Author(s): Falvo MJ, Earhart GM
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Abstract OBJECTIVES: To determine the six-minute walk distance (6MWD) in subjects with Parkinson disease (PD) and to determine the impairments that contribute to walking capacity. DESIGN: Descriptive cross-sectional study of subjects with PD. SETTING: University laboratory. PARTICIPANTS: Subjects with PD (N=75; 65.0+/-9.5y) of mild to moderate severity, as defined by an average Hoehn and Yahr (HY) rating of 2.0+/-0.4 and Unified Parkinson Disease Rating Scale (UPDRS) motor score of 27+/-8.9, were tested on medication. INTERVENTIONS: Not applicable. MAIN OUTCOME MEASURES: Subjects were administered the motor subsection of the UPDRS and completed the following tests: Berg Balance Scale (BBS), Timed Up & Go (TUG), and six-minute walk test. In addition, they also provided self-reports of freezing of gait and number of falls in the past 6 months. RESULTS: The average 6MWD was 391.6+/-99.9 m. All of the aforementioned tests, with the exception of fall number (P=.07), correlated significantly with 6MWD (r range, -.64 to .55). By using a hierarchical regression model, we entered age, HY, and UPDRS motor score into the first block (ie, set of independent variables) to represent parkinsonian characteristics, which explained a significant amount of variability in 6MWD (R2=.196, P<.001). The second block entered (eg, functional measures scores, self-reports) explained a significant amount of additional variability (R2 change=.355, P<.001). The TUG, BBS, and number of falls contributed independently in the presence of all independent variables. CONCLUSIONS: The 6MWD in subjects with PD is explained in part by disease-specific characteristics and perhaps to a greater extent by impaired balance and predisposition to falling. Training targeted at improving balance and reducing falling risk factors may increase 6MWD (ie, walking capacity) in subjects with PD.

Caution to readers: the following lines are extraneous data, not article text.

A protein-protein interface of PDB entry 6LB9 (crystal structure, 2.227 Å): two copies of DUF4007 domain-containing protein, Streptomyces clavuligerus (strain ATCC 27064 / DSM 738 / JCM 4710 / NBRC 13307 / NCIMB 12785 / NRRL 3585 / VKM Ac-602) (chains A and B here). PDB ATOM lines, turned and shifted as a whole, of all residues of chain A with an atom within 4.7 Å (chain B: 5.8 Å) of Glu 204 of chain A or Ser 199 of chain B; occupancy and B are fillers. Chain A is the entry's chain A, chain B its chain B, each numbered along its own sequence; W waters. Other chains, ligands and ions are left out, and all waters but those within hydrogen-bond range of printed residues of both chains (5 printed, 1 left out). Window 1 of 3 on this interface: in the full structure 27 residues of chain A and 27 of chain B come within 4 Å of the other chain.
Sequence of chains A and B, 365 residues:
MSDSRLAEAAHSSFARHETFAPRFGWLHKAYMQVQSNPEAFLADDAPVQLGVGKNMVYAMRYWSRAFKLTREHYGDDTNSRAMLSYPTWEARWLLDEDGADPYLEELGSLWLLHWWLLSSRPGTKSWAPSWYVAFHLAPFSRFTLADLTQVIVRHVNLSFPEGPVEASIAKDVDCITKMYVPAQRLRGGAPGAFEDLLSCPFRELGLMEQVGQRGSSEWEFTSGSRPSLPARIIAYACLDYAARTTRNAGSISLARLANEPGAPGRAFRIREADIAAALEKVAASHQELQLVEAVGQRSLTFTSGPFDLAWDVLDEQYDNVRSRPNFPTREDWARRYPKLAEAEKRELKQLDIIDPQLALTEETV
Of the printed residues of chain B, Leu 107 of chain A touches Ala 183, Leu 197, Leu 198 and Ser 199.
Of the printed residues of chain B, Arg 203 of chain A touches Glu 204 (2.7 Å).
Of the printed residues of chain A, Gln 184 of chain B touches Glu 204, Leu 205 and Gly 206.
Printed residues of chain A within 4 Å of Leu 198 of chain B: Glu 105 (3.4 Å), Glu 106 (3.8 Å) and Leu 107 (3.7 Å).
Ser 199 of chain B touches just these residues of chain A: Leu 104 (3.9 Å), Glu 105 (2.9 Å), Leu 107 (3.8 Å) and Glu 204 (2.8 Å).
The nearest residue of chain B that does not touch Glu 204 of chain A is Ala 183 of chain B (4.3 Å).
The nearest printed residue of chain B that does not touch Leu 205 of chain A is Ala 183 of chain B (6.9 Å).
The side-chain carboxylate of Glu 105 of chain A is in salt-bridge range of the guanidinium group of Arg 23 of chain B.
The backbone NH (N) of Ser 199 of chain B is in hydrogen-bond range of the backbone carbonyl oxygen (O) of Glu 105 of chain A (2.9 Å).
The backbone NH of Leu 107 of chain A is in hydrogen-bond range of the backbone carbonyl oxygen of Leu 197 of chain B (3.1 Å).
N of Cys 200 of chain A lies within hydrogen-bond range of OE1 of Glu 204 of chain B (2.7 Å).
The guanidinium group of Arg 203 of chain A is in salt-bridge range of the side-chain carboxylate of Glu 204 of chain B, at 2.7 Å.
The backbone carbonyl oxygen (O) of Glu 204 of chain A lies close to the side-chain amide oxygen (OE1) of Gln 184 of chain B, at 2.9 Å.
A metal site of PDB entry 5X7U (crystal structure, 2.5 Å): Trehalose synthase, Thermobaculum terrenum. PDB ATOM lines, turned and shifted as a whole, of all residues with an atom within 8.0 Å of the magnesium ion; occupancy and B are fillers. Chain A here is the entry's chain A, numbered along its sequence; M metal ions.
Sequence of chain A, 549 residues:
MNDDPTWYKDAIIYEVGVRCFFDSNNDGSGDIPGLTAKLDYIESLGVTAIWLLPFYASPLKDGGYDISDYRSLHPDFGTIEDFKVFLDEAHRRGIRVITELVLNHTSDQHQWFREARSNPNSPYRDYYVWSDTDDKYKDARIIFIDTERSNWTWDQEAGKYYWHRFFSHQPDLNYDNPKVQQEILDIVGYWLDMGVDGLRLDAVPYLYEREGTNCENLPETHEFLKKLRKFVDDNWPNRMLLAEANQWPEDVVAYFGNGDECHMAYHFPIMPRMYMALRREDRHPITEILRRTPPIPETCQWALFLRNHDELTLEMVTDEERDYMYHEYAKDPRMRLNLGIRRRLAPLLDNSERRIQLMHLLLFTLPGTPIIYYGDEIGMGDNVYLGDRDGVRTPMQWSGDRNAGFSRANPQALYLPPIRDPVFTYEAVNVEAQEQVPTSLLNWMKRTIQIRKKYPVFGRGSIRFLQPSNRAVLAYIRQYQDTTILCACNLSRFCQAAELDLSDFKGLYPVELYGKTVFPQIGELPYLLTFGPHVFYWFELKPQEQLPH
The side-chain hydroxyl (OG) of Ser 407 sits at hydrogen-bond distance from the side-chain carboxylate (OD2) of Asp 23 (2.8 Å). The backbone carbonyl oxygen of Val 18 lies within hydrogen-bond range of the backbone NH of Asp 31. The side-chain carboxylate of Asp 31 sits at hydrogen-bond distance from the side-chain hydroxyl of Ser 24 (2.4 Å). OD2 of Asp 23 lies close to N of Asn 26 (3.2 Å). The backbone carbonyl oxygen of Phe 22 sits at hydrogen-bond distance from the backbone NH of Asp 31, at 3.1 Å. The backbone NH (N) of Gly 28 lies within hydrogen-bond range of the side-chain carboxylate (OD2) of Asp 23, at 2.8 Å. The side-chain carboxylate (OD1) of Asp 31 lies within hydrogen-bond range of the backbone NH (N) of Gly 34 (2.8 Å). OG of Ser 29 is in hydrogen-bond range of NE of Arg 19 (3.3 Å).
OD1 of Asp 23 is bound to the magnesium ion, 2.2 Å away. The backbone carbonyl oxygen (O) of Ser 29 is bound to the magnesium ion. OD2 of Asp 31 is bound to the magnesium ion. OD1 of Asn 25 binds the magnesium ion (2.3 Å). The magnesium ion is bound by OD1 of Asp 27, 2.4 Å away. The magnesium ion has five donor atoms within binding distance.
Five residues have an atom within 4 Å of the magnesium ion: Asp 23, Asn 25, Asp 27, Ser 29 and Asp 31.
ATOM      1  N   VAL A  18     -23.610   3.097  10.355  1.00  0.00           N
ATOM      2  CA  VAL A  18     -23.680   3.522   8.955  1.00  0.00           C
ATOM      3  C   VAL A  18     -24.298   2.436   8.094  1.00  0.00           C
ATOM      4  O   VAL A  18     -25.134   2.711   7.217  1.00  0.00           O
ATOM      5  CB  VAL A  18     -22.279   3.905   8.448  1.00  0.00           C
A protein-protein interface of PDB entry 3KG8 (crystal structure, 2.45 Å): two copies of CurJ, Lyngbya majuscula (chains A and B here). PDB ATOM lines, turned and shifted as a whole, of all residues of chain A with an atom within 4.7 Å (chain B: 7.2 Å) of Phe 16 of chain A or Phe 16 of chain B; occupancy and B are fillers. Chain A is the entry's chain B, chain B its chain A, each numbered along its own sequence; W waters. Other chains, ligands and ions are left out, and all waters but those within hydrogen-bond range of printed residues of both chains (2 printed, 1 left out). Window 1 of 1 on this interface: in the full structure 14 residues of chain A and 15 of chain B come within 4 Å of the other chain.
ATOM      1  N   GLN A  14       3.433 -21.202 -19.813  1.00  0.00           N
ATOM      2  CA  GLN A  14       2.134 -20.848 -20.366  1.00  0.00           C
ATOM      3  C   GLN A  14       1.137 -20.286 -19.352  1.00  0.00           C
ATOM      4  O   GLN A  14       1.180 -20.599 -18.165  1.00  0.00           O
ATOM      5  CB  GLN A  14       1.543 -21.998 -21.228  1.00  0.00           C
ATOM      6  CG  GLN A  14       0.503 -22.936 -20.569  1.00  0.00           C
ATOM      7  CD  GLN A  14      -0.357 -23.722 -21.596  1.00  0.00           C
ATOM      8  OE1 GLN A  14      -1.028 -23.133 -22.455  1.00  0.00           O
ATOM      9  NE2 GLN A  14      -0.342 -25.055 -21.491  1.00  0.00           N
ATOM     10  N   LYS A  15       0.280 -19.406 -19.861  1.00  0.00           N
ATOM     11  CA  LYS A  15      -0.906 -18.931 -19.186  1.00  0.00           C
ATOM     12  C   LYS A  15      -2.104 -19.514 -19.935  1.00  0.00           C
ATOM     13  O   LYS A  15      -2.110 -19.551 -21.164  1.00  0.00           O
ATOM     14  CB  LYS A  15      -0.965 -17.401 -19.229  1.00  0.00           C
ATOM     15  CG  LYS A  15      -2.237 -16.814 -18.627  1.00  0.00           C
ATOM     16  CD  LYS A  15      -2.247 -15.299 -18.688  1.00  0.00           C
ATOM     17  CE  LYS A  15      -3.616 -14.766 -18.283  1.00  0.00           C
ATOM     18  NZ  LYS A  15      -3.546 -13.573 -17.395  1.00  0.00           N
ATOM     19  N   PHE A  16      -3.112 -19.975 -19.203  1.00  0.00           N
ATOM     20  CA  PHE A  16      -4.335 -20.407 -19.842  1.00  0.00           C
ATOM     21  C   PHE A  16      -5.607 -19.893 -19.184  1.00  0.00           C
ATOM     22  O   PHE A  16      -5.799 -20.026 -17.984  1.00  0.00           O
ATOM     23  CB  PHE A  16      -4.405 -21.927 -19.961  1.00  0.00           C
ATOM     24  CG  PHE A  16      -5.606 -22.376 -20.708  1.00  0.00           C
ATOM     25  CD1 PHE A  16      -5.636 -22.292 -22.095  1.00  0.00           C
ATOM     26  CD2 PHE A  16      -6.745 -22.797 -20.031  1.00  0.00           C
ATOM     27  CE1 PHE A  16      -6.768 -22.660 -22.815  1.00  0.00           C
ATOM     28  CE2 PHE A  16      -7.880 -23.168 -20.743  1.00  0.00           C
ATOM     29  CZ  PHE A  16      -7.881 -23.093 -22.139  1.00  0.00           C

This article was published in Arch Phys Med Rehabil
and referenced in Journal of Biomusical Engineering